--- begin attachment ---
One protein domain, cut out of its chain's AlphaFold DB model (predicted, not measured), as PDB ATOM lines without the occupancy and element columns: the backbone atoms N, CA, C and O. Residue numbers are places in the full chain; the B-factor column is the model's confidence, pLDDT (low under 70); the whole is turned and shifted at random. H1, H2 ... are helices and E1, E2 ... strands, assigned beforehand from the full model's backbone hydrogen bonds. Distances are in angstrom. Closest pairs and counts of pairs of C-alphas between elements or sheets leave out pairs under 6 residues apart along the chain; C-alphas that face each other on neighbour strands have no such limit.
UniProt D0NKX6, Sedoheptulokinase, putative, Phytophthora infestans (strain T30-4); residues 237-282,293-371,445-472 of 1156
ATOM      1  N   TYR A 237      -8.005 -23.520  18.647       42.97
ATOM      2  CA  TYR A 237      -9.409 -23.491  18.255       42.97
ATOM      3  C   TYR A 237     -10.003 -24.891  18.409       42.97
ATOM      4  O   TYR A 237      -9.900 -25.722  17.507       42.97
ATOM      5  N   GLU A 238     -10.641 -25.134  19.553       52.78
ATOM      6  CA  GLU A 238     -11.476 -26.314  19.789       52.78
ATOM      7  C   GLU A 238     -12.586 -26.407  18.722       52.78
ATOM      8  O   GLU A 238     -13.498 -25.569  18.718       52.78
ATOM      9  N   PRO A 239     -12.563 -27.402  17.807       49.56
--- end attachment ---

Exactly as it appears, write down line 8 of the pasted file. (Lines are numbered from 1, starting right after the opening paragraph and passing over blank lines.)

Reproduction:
ATOM      7  C   GLU A 238     -12.586 -26.407  18.722       52.78